In the fall of 2018 I published a surprisingly controversial article ranking states and provinces by their non-Tesla, DC fast-charging station density relative to population. The article, California Lags in DC Fast-Charging Station Density for Electric Vehicles, was based on data from the Alternative Fuels Data Center.
The question was how you compare the progress toward expanding the EV charging network between big states and little states when they are so different in size and population. It seemed clear that the number of EVs and their need for inter-city charging was determined more by population than geographic size. Of course the best determinant is the number of EVs on the road relative to the number of stations, but that number wasn’t readily available for Canada. Further, not all states and provinces had any program encouraging EV adoption so that limited the choice for comparison to those regions doing something. At the time it seemed a pretty straightforward analysis of who had done a better job of installing more non-Tesla stations.
It never was clear what angered the web’s denizens. Maybe what set them off was that California didn’t top the list as expected. (California ranked fifth.) Maybe they were angry that three of the top five were Canadian provinces. I don’t know the answer. Maybe they were just trolls.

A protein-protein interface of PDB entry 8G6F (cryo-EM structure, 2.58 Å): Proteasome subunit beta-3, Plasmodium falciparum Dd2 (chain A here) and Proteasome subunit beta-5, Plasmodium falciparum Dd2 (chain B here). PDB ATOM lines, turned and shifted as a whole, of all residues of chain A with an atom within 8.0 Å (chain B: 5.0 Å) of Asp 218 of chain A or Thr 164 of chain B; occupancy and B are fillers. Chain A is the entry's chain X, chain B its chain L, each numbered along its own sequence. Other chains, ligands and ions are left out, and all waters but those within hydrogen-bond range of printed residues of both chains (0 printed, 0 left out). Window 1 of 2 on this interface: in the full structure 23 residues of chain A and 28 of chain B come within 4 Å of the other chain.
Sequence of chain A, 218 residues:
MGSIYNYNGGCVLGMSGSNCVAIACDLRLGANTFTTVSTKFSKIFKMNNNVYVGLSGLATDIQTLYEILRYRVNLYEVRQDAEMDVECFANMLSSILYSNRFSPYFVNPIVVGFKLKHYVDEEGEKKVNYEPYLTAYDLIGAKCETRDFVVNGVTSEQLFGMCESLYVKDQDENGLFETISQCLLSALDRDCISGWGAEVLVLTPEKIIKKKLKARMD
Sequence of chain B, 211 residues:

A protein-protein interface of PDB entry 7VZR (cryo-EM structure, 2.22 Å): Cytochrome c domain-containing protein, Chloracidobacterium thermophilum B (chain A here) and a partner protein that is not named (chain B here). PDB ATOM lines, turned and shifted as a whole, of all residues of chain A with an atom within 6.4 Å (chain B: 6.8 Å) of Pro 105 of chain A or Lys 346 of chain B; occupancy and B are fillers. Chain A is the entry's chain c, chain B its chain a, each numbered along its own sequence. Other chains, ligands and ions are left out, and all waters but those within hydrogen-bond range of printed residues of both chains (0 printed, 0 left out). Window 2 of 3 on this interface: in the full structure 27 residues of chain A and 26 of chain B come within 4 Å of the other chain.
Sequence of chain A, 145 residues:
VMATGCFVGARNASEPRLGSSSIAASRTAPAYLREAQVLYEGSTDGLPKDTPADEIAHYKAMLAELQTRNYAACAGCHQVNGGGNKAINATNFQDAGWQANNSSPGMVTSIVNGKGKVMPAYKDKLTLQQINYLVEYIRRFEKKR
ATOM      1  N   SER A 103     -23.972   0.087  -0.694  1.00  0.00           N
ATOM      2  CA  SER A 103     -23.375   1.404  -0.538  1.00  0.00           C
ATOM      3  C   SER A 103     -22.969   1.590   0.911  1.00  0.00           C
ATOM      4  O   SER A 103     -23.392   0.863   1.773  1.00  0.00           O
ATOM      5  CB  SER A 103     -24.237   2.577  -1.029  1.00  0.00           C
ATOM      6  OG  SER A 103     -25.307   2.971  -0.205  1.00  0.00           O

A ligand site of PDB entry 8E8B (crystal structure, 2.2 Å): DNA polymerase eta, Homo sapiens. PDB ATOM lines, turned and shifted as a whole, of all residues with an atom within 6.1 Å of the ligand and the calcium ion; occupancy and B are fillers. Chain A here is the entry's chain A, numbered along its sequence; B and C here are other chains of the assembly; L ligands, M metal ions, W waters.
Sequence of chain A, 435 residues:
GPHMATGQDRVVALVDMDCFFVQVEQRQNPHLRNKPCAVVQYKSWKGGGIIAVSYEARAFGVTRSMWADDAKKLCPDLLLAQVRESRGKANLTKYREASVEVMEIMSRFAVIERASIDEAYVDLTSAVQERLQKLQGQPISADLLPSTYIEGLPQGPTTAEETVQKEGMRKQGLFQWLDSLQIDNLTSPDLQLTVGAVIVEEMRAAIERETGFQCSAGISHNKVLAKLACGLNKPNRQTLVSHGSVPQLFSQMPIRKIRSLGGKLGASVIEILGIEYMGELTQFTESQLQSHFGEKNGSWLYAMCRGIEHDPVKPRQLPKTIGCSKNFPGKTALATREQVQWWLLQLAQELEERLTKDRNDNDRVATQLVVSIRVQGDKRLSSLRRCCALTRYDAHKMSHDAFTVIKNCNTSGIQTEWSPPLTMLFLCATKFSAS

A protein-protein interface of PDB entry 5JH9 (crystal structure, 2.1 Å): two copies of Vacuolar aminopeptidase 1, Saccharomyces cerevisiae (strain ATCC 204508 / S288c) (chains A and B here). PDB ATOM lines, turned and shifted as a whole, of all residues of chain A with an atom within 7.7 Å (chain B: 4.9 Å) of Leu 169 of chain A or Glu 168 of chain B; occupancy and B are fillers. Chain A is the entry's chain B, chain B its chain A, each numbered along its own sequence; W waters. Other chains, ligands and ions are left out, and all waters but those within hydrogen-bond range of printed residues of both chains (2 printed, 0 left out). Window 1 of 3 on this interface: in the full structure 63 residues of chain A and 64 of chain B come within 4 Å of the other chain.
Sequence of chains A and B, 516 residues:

Since that article was published, Electrify America (EA) has created a continent-wide network of DCFC stations almost overnight. So I thought it was time to revisit the comparison and rank the top ten from a selected group.
California moved up a position to fourth place, but follows Quebec, Oregon, and British Columbia. Electricity in both Canadian provinces is provided by provincial utilities: Hydro Quebec and BC Hydro. When these provincial enterprises make a decision, such as entry into the EV charging business, they can act quickly with seemingly limitless resources. Oregon and sixth-place Washington State were early EV program adopters and form the northern part of the West Coast Electric Highway running from BC to Mexico. Ontario fell out of the top five with the advent of the Doug Ford government and the dismantlement of the province’s once aggressive EV program.
However, station density represents only one measure of how extensive a network of charge stations is in serving a region. While it may best represent whether a non-Tesla EV can drive between cities it doesn’t tell you how many EVs it can serve.
Ports or “Outlets” Density
Another measure of how well a region is serving intercity travel is the number of ports that can serve individual EVs.
Stations in Tesla’s supercharger network have dozens of ports. The Kettleman City and the Baker, California stations have 40 kiosks each, all with a single port. All ports are active all the time, although the level of charging may be reduced by the number of vehicles charging at one time.
At each EA station the VW subsidiary has installed four to six kiosks, or charging dispensers, for non-Tesla EVs. Each kiosk has two cables, but it can charge only one vehicle at a time. What we’re interested in is not the number of cables on a kiosk, but the number of cars it serves.